Better Than Unemployment: How The Government Supported Musicians During The Great Depression
America in the late 1920s was much like America in early 2020 - the stock market was up; unemployment was low. But toward the end of the decade, everything changed. The over-inflated stock market crashed, taking millions of jobs with it. The Great Depression had begun.
While the downturn affected nearly every sector of the economy, musicians were among those hit the hardest. With no concerts to play, many fell into poverty. It would take three years, a new Congress and a new president before fortunes started to shift.
In March 1933, Congress passed the New Deal, a series of reforms aimed at pulling America out of the depression, which soon gave rise to the Works Progress Administration. The program didn't just benefit laborers, it also established the Federal Music Project aimed at helping musicians.
"The primary goal was simply to put professional musicians back to work," said Peter Gough, author of the book, "Sounds of the New Deal: The Federal Music Project in the West."
"They had sold their instruments, some of them even before the Great Depression, because of the advent of the technology of the 1920s," he said, referring to the phonograph, which cooled demand for live musicians in places like movie theatres and dance halls.
Gough says the music project would become one of four arts programs that received federal funds, and one of the few that enjoyed bipartisan support.
"You know, the Los Angeles papers in the 1930s were very, very conservative and Republican, and they tended to see art projects or cultural projects as what they called 'boondoggling,'" Gough said. "But there were several articles that said, 'Look, we don't like all this WPA boondoggling, but this Federal Music Project, it's a good thing. We need to keep that.'"
Under the project, public concerts were subsidized by the federal government. Musicians were given a regular paycheck. And black and white artists were paid the same wages.
The program contributed to a veritable time capsule of music — some of it with political undertones.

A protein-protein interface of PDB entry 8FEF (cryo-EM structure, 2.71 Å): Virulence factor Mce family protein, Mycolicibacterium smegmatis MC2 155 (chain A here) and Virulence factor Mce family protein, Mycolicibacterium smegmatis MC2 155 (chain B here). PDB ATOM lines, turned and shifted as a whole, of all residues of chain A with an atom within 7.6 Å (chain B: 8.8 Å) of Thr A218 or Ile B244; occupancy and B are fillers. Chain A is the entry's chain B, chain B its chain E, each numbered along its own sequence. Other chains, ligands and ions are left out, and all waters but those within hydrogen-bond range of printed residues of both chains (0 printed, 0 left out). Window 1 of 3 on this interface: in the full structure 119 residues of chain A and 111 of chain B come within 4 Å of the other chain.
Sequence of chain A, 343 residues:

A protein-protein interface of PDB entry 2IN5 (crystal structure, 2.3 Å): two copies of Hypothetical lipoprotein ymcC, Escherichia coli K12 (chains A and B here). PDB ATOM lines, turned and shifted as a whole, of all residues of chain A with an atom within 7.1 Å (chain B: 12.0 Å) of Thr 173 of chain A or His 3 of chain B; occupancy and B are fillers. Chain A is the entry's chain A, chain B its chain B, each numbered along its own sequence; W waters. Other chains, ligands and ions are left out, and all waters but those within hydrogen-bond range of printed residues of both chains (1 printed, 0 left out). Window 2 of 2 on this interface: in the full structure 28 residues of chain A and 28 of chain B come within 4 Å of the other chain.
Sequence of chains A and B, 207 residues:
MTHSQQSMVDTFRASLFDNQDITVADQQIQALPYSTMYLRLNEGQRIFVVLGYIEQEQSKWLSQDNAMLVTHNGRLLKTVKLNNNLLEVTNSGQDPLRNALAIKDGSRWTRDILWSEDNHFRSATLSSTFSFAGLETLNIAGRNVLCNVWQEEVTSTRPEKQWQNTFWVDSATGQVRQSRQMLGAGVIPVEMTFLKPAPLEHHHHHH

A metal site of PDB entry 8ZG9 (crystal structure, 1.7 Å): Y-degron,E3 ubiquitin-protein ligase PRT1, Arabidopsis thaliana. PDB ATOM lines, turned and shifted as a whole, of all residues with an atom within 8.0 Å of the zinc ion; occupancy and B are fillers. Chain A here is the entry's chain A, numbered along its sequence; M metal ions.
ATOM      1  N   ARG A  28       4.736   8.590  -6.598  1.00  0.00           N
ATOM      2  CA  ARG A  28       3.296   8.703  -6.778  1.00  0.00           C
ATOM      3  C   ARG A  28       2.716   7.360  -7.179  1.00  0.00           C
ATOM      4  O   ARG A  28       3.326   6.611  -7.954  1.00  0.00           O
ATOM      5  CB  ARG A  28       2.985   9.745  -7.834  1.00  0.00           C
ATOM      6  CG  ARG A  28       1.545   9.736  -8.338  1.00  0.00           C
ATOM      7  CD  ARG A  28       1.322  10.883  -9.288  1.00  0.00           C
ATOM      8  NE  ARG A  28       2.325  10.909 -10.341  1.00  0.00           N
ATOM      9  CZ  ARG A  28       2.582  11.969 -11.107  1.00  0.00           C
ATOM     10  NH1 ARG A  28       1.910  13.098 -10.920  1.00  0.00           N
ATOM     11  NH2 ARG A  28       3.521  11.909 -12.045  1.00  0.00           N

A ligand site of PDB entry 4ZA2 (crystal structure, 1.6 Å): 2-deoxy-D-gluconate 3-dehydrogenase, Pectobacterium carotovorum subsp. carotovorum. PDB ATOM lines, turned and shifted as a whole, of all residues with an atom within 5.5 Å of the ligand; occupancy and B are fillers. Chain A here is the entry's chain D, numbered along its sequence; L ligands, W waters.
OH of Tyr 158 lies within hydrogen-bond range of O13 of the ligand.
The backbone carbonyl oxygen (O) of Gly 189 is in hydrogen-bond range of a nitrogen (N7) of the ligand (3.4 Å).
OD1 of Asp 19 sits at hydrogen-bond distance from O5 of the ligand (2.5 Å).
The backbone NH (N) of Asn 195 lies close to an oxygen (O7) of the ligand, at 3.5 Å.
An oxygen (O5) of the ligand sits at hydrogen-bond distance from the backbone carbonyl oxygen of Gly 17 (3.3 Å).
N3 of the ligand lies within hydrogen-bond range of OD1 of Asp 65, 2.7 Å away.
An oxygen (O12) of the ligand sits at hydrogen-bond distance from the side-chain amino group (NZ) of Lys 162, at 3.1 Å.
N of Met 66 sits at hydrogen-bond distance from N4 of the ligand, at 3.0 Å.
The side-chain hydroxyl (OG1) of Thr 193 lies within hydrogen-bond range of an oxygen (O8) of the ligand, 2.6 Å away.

"I think people were reassessing what it meant to be an American in the 1930s," Gough explains. "There was a very popular song called 'Ballad for Americans' sung by Paul Robeson on national radio and it expresses all of these views."
In the work, a suspicious female voice interrupts Robeson's patriotic tale to ask: "Are you an American?"
Am I an American?
I'm just an Irish, Jewish, Italian,
French and English, Spanish, Russian, Chinese, Polish,
Scotch, Hungarian, Swedish, Finnish, Greek and Turk and Czech and double-check American!
Gough says music by Robeson and other artists of color would help erode racism in America, just in time for World War Two; diverse ensembles crossing the nation, playing music together gently reminded audiences that they were in the depression together.
By the time the program was defunded in 1943, over 250,000 concerts had been performed. Over 7,300 works had been composed.
As the country stares down another economic whirlwind, musicians face the months ahead with none of the assurances afforded their forebears; the federal Paycheck Protection Program offers limited funds and it's unclear how long the latest injection of cash will last.
It might be a long time, at least half a year estimates suggest, before concerts are allowed to resume.
In California, unemployment insurance and Pandemic Unemployment Assistance can help make up for some lost earnings, but all of those programs come with significant hangups for performers.
Peter Gough says the time might be right for a program similar to the Federal Music Project, to help the many musicians struggling financially during the pandemic.
"I think now, given the situation, [the fact that] musicians who [used to make the majority of their income] playing in venues that people can no longer attend should definitely be a consideration," he said.
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